Bishop would prefer to see Citizens return to being just the insurer of last resort and not be allowed to compete with the private carriers.

Citizens’ policy count hasn’t grown as quickly as expected in the past two years.

The insurer was required to take on more than 300,000 policies when the three Poe Financial Group companies — Atlantic Preferred, Florida Preferred and Southern Family — collapsed in 2006. The additional load required more staff and a processing center in Tampa.

But 12 Florida-based insurers have taken more than 432,000 policies from Citizens in the past 18 months. All of these policies have come from Citizens’ personal lines account, where the policies cover properties outside the state’s wind-pool region.

Though the number of overall policies is lower, the company’s total exposure has continued to climb.

William Murray, president of Nausch, Hogan and Murray, a Miami-based insurance brokerage, says Citizens has become more responsive to agents’ needs and the company “is accessible when you need it.”

However, Murray worries that Citizens’ rates, especially for condo buildings and associations, aren’t sufficient given the exposure the insurer has taken on.

Binnun attributes that to rising insured values. Also, the takeouts didn’t affect the number of windstorm policies Citizens is carrying.

Several regulatory changes in early 2007 have allowed homeowners to stay with Citizens even if they get a takeout offer from a private carrier. Now, takeout firms must set their rates below Citizens. Also, Citizens can now sell a multiperil policy — one that includes windstorm as well as fire, theft and liability in the windstorm area — to bring in extra premiums and help diversify its risk.

Yet, some agents, such as Robert Reynolds with Miami agency Morris & Reynolds, believes the total cost is lower for consumers with a wind-only policy from Citizens.


Undoubtably, what has given Citizens its biggest black eye is how poorly it handled claims after the 2004 storms and initially after Hurricane Wilma hit South Florida the following year. So, the company has spent a lot of time and money in the past two years revamping its claims and catastrophe operations.

To be sure, Citizens was barely a company in the summer of 2004. It had opened its doors in 2002, created by combining the old windstorm pool that had been around for more than 30 years and the Joint Underwriting Association formed after Hurricane Andrew devastated South Florida in 1992. After that storm, many private carriers that had never contended with a hurricane’s damage fled the state. To complicate the situation, 11 poorly capitalized companies failed.

Citizens was ill-prepared to deal with the four 2004 hurricanes that hit the state. It had five staffers assigned to its claims operations, working out of a small office suite near the state capitol in Tallahassee. It had planned on having about 500 adjusters at its disposal if needed, but none were on staff. All worked for independent firms hired by the insurer.

By the fall, the insurer was already facing more than $1.1 billion in insured losses from the storms.

Citizens quickly found out that many of the adjusters it expected to work for the insurer were missing in action, often working for another insurance company that paid more. Worse yet, many adjusters who showed up to work weren’t trained or supervised by Citizens. Many claims were delayed, mismanaged and improperly adjusted and gave rise to many claims disputes.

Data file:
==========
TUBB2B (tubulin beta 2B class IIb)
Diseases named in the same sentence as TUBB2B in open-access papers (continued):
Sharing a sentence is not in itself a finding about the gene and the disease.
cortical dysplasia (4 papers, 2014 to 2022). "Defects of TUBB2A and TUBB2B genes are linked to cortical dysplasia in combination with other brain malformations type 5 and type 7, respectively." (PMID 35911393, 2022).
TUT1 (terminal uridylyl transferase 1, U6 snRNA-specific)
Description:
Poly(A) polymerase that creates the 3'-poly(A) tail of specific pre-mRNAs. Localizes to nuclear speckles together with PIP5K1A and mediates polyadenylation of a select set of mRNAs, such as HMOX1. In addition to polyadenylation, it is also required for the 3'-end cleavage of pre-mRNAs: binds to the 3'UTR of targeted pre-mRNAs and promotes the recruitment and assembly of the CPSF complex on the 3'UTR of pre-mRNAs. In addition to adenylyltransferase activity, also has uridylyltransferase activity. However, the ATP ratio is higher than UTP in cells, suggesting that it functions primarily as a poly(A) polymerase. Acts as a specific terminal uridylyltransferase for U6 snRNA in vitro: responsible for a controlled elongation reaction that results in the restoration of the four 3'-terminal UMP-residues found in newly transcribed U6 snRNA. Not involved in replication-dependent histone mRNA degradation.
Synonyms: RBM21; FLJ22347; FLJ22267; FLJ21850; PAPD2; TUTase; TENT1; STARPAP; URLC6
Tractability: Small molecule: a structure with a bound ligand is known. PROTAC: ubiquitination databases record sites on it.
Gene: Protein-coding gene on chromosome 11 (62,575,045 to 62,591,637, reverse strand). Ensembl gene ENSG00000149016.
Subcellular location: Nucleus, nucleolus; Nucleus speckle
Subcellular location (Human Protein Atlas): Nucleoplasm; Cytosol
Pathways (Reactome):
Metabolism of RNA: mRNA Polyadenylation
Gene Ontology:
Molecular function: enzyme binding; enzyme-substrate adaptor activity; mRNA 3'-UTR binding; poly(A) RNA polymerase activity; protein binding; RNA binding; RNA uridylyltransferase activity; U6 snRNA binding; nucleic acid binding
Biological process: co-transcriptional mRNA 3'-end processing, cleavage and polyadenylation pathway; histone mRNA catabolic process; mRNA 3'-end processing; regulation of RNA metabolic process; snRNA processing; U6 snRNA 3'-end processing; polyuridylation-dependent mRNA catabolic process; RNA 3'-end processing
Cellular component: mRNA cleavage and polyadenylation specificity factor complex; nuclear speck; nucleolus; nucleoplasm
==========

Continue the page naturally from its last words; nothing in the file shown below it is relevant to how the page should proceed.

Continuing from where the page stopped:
An audit released in early 2006 found claims after the 2005 storms were handled more efficiently than after the 2004 cycle. But problems stemming from inexperienced and poorly trained adjusters continued to plague the company and its policyholders. A task force set up by the Legislature in 2006 heard from hundreds of consumers. Their No. 1 complaint: Poorly trained adjusters.

Getting a handle on its claims operators and providing adjuster education were key recommendations from this task force, which presented its final report last month.

Citizens’ management already had taken some of those recommendations to heart.


It now has about 5,000 independent adjusters under contract via 44 adjusting firms. These adjusters are required to make Citizens’ work their first priority, and their work will be closely monitored by 68 supervisors inside Citizens. All the adjusters have to go through a training session covering the company’s adjusting practices and Florida’s building codes.

Last month, the company ran a hurricane drill, mobilizing adjusters and staffers to see how its procedures would work.

Wallace says the company’s claims staff has nearly doubled in the past year.

David Emery, Citizens’ vice president for operations, contends Citizens is now set up to do what the large, long-established insurers can do: Quickly deploy large teams of adjusters to do early damage assessments and begin the claims-paying process.

The insurance bill passed this year requires that Citizens, and all insurers in Florida, pay claims quickly. The undisputed portion of a claim must be paid within 90 days, or the firms can be sued under the state’s bad-faith trade laws.

Still, says Paul Brawner, director of professional development for Florida Association of Insurance and Financial Advisors and a former independent agent, “the sheer volume of policies it has to handle overloads the staff and you run into delays servicing policies and processing claims.”